Published November 19, 2012
Five U.S. banks have provided about $22 billion in mortgage relief to customers under a deal to settle borrowers' accusations over foreclosures, a report by the settlement's monitor said on Monday.
The report said that Bank of America Corp , which owes the most, improved in providing first-lien mortgage modifications to customers, trailing only JPMorgan Chase & Co through September.
Bank of America provided $889.2 million in first-lien modifications that reduced loan balances for consumers, a turnaround from August when the bank had completed none. JPMorgan Chase & Co's total was $903.1 million in modifications, the most of the five banks.
Monday's report by Joseph Smith, the former North Carolina Banking Commissioner who is serving as the settlement's monitor, said the five banks together have provided about $22 billion in customer relief, up from $10.6 billion in August.
The banks reached the settlement in February with state and federal officials to resolve allegations of faulty foreclosures. The pact requires banks to provide around $20 billion of consumer relief by taking actions such as reducing loan balances for struggling borrowers and refinancing loans for customers whose homes are worth less than the value of their mortgages.
The banks, however, have not necessarily met their obligations yet because the settlement only provides for partial credit for certain kinds of relief. The banks only receive credit for $0.45 of every dollar of a writedown through a short sale, for example.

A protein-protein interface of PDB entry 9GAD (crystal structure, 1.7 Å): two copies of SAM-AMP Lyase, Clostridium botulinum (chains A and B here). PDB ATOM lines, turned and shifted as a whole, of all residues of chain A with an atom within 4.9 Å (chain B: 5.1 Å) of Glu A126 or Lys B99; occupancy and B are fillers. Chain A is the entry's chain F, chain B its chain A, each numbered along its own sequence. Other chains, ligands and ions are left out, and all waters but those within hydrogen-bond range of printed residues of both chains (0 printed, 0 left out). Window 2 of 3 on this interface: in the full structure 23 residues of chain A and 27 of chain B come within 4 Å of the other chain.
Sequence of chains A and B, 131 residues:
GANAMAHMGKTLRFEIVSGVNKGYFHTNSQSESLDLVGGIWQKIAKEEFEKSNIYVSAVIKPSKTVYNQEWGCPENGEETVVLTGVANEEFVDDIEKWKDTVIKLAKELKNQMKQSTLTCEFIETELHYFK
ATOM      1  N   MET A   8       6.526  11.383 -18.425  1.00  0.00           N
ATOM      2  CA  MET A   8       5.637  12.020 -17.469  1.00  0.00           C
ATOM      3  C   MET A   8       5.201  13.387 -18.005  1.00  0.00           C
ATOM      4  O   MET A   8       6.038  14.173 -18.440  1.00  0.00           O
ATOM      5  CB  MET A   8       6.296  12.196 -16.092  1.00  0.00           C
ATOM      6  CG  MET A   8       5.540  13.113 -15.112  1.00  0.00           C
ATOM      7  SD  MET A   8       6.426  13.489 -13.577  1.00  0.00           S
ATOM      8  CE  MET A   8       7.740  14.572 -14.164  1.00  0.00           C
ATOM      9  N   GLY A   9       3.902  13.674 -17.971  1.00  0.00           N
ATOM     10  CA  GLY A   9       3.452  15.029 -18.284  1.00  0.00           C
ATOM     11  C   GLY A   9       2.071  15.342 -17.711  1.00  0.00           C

Short sales - in which borrowers sell their homes for less than the value of the mortgage - accounted for the largest portion of the total relief, about $13.1 billion.
Bank of America delivered $11.8 billion in total relief to consumers, the most of any bank, with short sales accounting for $7.4 billion of its total. JPMorgan provided the second most relief - about $6 billion.
The other banks in the settlement are Wells Fargo & Co ($2.5 billion in total relief), Citigroup Inc ($1.1 billion) and Ally Financial Inc ($587.8 million).
"The relief the banks have reported is encouraging," Smith said in a statement, while noting that the banks' obligations still need to be reviewed and credited.
If a lender does not meet its required relief within three years, it will be required to pay a penalty of no less than 125 percent of its unmet commitment, the report said.
Bank of America, which acquired troubled lender Countywide Financial in 2008, owes the most out of five banks, about $11.8 billion in consumer relief and other payments. The bank has said it will meet its obligations within the first year.
Counting $4.2 billion more in active trial modifications, the five banks have provided $26.1 billion in relief through September to 300,000 borrowers, according to the report.
(Reporting By Rick Rothacker in Charlotte, N.C.; Editing by Grant McCool)